For all of that, the the Olympics amounted to a return to form for the BBC after a difficult summer. It is worth noting the true scandal of Olympics broadcasting was the failure of NBC to show the 100 metres men’s final live in the United States. That was an outrageous example of commercialism gone completely barking, with public interest scurrilously tossed out of the window. This should tell us one thing which should stand out above all: there was good and bad about the BBC coverage, but long may we be thankful for it.

Public Affairs – What happened to the Welfare Reform Bill?


One of the peculiarities of devolution is that it operates subtly differently – both in theory and in practice – in different jurisdictions. One area where this is most obvious is social security, and thus Welfare Reform.

In the UK social security is, in theory, devolved only to Northern Ireland. However, a long-standing principle of “parity” – aimed at guaranteeing the same level of social security and welfare support to all citizens regardless of where in the UK they live – means that any shortfall in funding for social security in NI will be met by the UK Treasury provided NI retains roughly the same social security system. Precisely what this means, however, is open to debate.

Already there are areas of welfare provision which are done slightly differently in NI, usually due to different systems elsewhere – for example, as NI retains rates where the rest of the UK has moved to Council Tax, housing support is necessarily different. In NI, the system is also administered slightly differently, run as it is by the Department of Social Development (DSD) in Belfast rather than the Department of Work and Pensions in London. Although in practice DSD uses many of the same systems (IT, management etc), in some areas practice and outcome are subtly different (for example, DSD has in fact been significantly more successful in tackling fraud).

Welfare Reform would necessarily involve some differences in NI, where areas such as childcare provision and government-sponsored training are markedly different – thus, some of the assumptions behind welfare reform in Great Britain do not necessarily apply to NI. There is a legitimate debate about whether this requires NI to come more into line in areas such as childcare and training, or whether it provides reasonable grounds for a difference in welfare reform policy (still falling within the spirit of ‘parity’ on the grounds it ultimately seeks the same outcome).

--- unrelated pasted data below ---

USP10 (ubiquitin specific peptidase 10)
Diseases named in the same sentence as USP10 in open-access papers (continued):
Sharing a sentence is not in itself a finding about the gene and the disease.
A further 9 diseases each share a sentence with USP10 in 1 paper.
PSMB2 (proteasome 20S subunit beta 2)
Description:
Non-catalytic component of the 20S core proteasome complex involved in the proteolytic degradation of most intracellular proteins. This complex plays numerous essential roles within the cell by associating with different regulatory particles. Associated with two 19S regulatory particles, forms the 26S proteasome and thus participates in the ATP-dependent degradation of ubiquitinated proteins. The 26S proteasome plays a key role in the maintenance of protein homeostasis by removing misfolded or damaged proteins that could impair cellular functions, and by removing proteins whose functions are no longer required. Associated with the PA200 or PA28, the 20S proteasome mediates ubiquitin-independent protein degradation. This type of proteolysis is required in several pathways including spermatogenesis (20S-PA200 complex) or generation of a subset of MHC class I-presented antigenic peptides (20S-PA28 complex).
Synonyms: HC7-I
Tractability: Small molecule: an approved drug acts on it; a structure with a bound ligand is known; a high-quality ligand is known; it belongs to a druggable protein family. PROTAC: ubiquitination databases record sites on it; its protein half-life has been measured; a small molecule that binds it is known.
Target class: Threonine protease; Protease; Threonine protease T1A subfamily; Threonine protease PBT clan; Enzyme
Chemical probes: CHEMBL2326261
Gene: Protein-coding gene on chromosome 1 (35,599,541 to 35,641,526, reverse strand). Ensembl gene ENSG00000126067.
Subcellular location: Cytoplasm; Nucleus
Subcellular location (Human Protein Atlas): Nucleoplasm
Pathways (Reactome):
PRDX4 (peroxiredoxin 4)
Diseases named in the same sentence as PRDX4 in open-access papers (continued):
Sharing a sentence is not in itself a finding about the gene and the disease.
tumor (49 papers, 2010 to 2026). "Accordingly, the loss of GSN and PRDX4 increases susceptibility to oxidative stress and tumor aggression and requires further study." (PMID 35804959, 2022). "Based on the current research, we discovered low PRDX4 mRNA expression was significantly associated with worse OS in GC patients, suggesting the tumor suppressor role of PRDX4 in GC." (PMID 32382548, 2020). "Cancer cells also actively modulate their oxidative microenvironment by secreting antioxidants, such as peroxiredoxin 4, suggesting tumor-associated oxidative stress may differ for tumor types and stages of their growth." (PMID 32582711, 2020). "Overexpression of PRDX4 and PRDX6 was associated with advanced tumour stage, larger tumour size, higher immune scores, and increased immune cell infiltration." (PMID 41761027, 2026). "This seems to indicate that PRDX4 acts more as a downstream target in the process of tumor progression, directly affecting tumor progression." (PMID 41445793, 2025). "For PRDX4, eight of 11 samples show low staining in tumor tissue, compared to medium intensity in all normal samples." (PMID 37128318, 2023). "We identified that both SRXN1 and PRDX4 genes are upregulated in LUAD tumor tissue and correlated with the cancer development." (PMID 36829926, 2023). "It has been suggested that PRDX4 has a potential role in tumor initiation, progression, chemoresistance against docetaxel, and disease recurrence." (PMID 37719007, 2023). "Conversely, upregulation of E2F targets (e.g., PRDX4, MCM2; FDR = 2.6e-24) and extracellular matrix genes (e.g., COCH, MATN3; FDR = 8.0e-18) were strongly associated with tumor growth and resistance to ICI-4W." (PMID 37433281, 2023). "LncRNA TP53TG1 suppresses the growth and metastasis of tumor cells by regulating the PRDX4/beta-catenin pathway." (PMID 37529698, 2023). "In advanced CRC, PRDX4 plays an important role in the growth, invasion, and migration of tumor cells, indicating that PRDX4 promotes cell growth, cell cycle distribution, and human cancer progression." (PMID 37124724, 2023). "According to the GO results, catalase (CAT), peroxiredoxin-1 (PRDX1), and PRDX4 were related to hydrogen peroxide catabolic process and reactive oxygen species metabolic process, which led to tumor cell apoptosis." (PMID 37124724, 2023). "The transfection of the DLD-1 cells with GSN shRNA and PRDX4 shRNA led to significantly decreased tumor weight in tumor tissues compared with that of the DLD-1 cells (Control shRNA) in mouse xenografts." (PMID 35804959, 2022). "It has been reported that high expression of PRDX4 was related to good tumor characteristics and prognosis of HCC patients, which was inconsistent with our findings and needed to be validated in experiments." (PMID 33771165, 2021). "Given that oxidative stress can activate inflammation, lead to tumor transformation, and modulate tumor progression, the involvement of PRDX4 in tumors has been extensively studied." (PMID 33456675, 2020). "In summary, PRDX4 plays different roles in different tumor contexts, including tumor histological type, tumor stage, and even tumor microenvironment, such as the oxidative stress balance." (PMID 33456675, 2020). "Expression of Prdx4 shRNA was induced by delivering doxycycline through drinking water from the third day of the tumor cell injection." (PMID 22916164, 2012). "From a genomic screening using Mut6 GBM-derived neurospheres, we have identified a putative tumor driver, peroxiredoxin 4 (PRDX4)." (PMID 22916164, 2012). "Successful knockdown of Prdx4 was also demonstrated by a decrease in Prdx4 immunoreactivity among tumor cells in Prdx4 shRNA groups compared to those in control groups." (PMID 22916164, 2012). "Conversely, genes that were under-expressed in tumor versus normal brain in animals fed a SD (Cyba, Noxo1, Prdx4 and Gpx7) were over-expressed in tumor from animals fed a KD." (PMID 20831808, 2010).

For all that, Great Britain’s Welfare Reform Bill achieved Royal Assent on 7 March. “Parity” dictates that roughly the same reforms are necessary in NI, and thus that roughly the same legislation is necessary, and according to all Assembly scrutiny on the subject (most notably in the Social Development Committee), this was due at least to have been published by the end of June. Why wasn’t it?

Ultonia Communications makes great play of understanding not just the structures but also the culture of the devolved institutions, and therein lies the answer. Ultimately the NI Executive is driven by two parties – the DUP and Sinn Fein – and things only happen once they agree. However, as one correspondent puts it: “There is no ‘bank of goodwill’ between the parties“. In other words, decisions can only be made which may be seen to favour on party’s position at the same time as a decision favouring the other party’s position – regardless of the issues involved or even whether they are remotely consequential. Hence, earlier this month, we saw decisions announced on the Maze Regeneration and the Victims’ Commissioner at the same time, with the rest (including welfare reform) relegated to a sideshow – or, specifically, to a trade-off at a later date.

This “culture” does not just impact on NI’s Welfare Reform Bill (which cannot be delayed too long otherwise NI will be left with a huge tab to pick up, likely running into billions, for social security). It will also surely come to impact implementation by the Health Minister of Transforming Your Careimplementation by the Education Minister of the two Education Bills (and broader reforms), and a whole host of other policies. Welfare Reform has been delayed by the lack of a “Bank of Goodwill” – and, in public affairs, it is always worth having contingencies in case the same happens in other areas.